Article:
In The Garden

First you have to decide that this is going to happen. You are going to grow things. You have to understand that this will be a time suck, that money will be wasted, that things will die and be thrown away. That has to be ok with you. Now you can proceed.

The dirt that you already have in your garden or yard, the free dirt, is crap. Well - it's probably crap. Dig down a little - is it dark? Does it have disgusting things creeping and/or crawling through it? Is it fragrant? If it is then you're good. You only have to buy mulch and some plants or seeds. If not then this is about to get interesting.

Did I mention that I hate bugs? I hate worms too. I hate all of the icky creepy, crawly things that make a garden healthy. So yeah, of course I decided to garden as organically as possible. Because I'm NUTS.

I was lucky in that the woman who lived here before us had already built raised beds in our side yard. I bought a shovel and a wheelbarrow and started to dig. I can't remember how long it took to get all of the used up, crappy dirt out of the bed. I do remember that somewhere in the middle I decided to only work on one bed this year because I may be nuts, but I have not gone totally round the bend yet.

So I got all the crap dirt out. Then I bought bags of good dirt and bags of compost and backs of mulch. In the meantime I had been saving eggshells and coffee grounds and veggie scraps in a gallon ziploc bag. I'd been ordering heirloom seeds online and had started them in organic seed starters. My kitchen table and living room looked like a greenhouse, there was dirt everywhere.

I put the good dirt in, mixed the kitchen nastiness in with it, added some organic boosters and gave the whole thing a good soaking once every other day for two weeks. Weeds started popping up and I was RUTHLESS about yanking them out. After all the time and money I had spent on the damn garden these crappy plants were not going to steal my super expensive nutrients.

Then came the check - I dug down into the dirt. There were worms, there were bugs, there was a whole other, extremely disgusting, world going on down there. I gagged and then did a happy dance. We were ready to plant!!!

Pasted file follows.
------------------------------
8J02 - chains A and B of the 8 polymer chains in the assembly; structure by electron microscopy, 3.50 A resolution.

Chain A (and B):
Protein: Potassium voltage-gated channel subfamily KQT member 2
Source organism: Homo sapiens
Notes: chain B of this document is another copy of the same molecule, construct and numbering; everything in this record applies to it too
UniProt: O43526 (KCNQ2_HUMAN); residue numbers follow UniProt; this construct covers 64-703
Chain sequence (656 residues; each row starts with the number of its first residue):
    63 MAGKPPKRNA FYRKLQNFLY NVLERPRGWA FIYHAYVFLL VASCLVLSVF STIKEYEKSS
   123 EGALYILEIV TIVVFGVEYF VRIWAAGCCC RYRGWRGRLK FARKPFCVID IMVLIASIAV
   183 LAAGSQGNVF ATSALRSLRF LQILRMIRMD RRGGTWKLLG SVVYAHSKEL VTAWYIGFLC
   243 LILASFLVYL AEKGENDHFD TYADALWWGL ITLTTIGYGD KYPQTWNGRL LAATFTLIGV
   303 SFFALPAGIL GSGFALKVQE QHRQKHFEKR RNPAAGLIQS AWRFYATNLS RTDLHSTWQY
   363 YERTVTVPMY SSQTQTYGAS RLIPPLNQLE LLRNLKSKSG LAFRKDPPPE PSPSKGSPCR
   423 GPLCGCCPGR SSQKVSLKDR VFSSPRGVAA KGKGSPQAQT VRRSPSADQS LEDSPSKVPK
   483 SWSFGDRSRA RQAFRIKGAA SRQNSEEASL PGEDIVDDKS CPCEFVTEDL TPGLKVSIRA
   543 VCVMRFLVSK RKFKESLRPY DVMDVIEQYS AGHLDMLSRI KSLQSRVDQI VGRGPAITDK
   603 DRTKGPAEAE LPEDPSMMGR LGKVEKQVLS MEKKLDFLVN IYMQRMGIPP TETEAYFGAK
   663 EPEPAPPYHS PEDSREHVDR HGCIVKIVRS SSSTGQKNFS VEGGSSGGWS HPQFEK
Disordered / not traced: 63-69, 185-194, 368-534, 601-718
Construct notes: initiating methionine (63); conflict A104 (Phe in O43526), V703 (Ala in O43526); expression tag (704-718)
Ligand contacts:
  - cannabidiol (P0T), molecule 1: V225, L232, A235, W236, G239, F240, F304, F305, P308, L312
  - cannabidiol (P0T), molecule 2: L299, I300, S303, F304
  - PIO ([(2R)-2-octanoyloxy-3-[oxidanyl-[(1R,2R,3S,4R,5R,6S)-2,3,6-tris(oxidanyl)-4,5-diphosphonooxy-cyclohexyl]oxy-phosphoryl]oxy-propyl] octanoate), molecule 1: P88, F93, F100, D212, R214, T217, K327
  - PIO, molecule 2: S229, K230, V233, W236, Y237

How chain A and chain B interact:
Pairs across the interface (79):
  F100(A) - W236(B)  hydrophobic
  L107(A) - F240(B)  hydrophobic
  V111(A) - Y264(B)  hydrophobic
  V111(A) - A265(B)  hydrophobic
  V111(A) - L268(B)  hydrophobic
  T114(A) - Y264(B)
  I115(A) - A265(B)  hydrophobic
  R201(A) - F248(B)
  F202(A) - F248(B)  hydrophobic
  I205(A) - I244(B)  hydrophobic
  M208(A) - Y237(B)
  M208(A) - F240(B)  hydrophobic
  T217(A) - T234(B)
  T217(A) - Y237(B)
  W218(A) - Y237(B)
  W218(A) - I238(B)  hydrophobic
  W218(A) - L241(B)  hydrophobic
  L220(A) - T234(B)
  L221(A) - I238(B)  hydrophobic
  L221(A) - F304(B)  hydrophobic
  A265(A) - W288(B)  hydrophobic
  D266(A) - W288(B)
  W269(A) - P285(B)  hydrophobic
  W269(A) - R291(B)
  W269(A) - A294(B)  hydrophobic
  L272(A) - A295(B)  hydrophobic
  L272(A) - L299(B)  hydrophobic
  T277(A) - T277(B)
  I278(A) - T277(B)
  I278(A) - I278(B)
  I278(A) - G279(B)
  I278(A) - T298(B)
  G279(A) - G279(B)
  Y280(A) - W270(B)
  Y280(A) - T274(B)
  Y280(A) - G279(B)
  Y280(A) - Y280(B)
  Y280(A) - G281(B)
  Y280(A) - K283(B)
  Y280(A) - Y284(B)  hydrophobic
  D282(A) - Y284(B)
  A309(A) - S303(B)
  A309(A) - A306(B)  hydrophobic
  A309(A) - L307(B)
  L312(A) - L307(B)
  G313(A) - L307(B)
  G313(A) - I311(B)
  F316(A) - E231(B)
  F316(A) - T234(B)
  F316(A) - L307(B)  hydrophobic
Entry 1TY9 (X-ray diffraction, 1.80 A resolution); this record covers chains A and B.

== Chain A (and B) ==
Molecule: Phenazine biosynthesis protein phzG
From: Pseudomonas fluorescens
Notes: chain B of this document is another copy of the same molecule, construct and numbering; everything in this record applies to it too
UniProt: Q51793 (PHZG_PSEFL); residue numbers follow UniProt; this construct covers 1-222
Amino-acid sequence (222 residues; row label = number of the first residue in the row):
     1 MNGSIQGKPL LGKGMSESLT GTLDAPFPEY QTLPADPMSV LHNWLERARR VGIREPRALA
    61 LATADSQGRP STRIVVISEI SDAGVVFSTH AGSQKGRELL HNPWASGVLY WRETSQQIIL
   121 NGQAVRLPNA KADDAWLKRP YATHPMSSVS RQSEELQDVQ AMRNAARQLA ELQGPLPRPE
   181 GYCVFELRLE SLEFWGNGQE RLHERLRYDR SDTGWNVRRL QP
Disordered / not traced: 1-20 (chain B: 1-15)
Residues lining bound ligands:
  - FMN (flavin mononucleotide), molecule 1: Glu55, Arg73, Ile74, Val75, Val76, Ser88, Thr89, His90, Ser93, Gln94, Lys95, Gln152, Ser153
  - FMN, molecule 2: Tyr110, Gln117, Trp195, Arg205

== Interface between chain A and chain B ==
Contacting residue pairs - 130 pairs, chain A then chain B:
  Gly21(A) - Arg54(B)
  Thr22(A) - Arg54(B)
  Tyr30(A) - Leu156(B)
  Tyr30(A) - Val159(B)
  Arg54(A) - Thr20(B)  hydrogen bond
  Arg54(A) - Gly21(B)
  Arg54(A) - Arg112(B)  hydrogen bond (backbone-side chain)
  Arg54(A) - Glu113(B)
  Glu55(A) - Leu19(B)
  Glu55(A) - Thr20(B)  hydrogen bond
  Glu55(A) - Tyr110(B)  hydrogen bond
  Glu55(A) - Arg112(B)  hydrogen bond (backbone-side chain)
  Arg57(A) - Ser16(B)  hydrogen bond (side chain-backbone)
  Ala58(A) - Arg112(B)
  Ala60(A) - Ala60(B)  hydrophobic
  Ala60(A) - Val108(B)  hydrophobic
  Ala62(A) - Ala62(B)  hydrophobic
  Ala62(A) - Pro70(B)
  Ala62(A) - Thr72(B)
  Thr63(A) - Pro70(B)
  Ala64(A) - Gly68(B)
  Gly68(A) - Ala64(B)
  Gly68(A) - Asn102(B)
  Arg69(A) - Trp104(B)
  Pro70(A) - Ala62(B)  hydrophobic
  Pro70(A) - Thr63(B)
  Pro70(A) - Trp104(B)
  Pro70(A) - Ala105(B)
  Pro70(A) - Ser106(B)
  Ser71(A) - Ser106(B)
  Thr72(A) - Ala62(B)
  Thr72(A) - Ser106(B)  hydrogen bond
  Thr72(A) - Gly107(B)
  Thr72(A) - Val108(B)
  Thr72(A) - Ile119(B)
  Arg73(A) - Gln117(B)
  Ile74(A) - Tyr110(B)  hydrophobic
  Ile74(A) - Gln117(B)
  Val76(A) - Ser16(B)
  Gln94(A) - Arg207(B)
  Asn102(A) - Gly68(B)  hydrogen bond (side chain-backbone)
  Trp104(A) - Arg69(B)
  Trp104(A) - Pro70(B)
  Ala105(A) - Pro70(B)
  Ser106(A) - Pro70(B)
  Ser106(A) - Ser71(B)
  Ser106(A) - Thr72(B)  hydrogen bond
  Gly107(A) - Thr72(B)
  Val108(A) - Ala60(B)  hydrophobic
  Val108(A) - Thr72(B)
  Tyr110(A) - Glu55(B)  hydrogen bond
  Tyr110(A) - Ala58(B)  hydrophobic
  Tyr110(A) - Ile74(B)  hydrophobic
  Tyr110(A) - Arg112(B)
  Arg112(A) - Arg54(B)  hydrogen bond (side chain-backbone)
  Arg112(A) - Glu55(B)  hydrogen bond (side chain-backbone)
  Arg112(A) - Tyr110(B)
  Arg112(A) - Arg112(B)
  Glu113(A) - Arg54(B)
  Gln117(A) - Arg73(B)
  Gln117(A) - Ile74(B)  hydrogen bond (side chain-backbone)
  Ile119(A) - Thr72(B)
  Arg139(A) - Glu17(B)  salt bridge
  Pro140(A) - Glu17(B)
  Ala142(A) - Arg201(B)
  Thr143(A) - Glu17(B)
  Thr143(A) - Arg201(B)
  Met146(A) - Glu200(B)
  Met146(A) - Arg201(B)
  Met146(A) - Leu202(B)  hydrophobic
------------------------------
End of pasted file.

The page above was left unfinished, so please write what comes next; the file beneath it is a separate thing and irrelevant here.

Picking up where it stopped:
Of course during all this time at least half of the plants that I had started from seed had died from over watering or under watering or some stupid crap that I did. So I filled in with some trips to Lowe's. You know those jokes about how walking through the front door of Target somehow costs $300? That is me and Lowe's. Still - I went, because I am weak.

I planted. I totally forgot to label what I had put where, so I have no idea what I planted, but there are plants in the ground. My tomatoes immediately started to turn brown and die. I Googled, I went to the store and asked for help, I tried a couple of things - they're dead. I leave them in the garden to remind me that sometimes shit just happens.

My lettuce is starting to look like lettuce. The cilantro is recognizable. There are pods on my bean plants and the cucumbers have flowers on them. The onions and shallots are spearing through the ground and the mystery plants are looking good. I can see the garden from my kitchen window. I look out there a lot.

It is hard, it is expensive, it has taken work - a lot of work by me, but also work by Adam. To keep it healthy I have to be vigilant. I have to make sure that it has everything it needs and I have to be ruthless about cutting out the things that can hurt it. I have to make peace with the creepy and the crawly because they are a part of it. I can't ever stop working on it, loving it and caring for it or it will suffer. It is strong and nourishing, but it is also delicate and needs to be balanced.

When I can't handle my depression or my anxiety directly I can go out to my garden - because I have recreated my mind out there. It is mysterious and alive, frightening and overwhelming, demanding and giving, fertile and fruitful and beautiful with dead things all around it and weeds threatening it constantly.

Graeme Seabrook